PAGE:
Several TTRPG systems offer a SRD. What exactly does that mean for players and game designers?
Tabletop roleplaying games such as Dungeons & Dragons and Pathfinder offer their ruleset and parts of the worldbuilding for free under an Open Gaming License (OGL). The OGL determines how much of a system a game designer can use as legally licensed by the publisher.
SRD stands for Systems Reference Document. A SRD is a free resource for players that offers guidelines for game designers to look up what’s allowed to publish for that system.
Let’s take a look at the Dungeons & Dragons SRD and OGL as an example.
D&D Open Gaming License
The beginning of the D&D 5E SRD includes the OGL requirements. Most systems like D&D allow you to use the rules, but particular people, places, and monsters are off-limits. These rules don’t usually affect players or Dungeon Masters — if you run a homebrew game for you and your friends, the OGL doesn’t apply. However, if you wish to write and publish the adventure or campaign that you created, then you have to follow the OGL and include that copyright information in your final product.
For example, under the OGL you couldn’t set your published adventure in the Forgotten Realms, and you couldn’t use characters like Drizzt or Elminster. But if you want to DM Volo popping into your home game, feel free.
D&D Systems Reference Document
So, how can you find out which parts of D&D you can use for publishing an adventure or what’s available for free for players? The SRD details exactly what is included for your use.
Thankfully, instead of reading through hundreds of pages, the Roll20 D&D compendium is searchable. If you want to use something and it doesn’t come up in a SRD search, then it doesn’t fall under the OGL. Example monsters not in the SRD include beholders, displacer beasts, and mind flayers. Some spells are also unavailable, such as Armor of Agathys or Hex.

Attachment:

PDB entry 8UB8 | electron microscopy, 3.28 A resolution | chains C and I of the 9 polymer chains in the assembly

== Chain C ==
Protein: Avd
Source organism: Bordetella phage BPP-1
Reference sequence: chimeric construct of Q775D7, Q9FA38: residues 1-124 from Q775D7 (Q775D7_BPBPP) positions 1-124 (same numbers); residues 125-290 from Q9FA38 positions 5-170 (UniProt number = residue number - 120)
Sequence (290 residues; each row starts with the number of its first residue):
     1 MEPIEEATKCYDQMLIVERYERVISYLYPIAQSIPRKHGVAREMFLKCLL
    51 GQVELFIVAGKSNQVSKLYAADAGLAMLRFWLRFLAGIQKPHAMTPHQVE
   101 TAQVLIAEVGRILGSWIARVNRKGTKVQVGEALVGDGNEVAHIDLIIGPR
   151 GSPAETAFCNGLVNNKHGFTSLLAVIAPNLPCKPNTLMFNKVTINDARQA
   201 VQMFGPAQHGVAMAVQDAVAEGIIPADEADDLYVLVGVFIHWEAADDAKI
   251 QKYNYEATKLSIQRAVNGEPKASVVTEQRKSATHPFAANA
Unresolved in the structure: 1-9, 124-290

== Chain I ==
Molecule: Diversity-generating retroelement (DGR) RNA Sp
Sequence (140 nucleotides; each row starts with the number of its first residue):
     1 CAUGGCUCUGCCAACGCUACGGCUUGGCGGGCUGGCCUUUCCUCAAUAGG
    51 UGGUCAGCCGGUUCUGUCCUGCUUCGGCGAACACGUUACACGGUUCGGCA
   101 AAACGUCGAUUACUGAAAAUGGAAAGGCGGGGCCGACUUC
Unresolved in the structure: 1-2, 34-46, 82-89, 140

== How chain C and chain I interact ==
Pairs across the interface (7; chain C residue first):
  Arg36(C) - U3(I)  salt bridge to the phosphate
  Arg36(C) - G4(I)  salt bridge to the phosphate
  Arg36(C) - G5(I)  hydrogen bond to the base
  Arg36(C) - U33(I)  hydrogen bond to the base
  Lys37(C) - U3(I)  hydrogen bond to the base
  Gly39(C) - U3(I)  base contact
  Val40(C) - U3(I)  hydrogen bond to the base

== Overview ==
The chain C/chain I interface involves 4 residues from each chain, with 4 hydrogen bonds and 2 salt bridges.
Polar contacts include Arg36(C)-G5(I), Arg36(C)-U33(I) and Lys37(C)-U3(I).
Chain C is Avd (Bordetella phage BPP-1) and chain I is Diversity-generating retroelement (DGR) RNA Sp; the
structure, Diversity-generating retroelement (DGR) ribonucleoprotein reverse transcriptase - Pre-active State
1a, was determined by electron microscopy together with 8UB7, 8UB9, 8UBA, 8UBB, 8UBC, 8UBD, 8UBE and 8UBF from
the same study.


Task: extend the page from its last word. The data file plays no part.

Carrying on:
The D&D SRD also only covers one background and one feat for players. This may seem like a limitation, but it was intentionally done so that creators generate new ideas instead of using what’s already available in the Player’s Handbook. Several subclasses are excluded for this reason.
The D&D SRD on Roll20
Roll20 provides a searchable D&D SRD for new players to start learning how to play for free(It’s also great for looking up rules while watching your favorite actual play games). You can add it to your VTT Compendium when you choose the “D&D 5E by Roll20” character sheet for your games.
If your players are looking to bring backgrounds, spells, feats, and races in the Player’s Handbook into your Roll20 game, it has to be purchased in the Marketplace (or the DM can share their compendium). If you’re running a game and want to use creatures from the Monster Manual or other official publications directly in the VTT, you have to buy them, too. Once you purchase these books, they will appear in your compendium search results.
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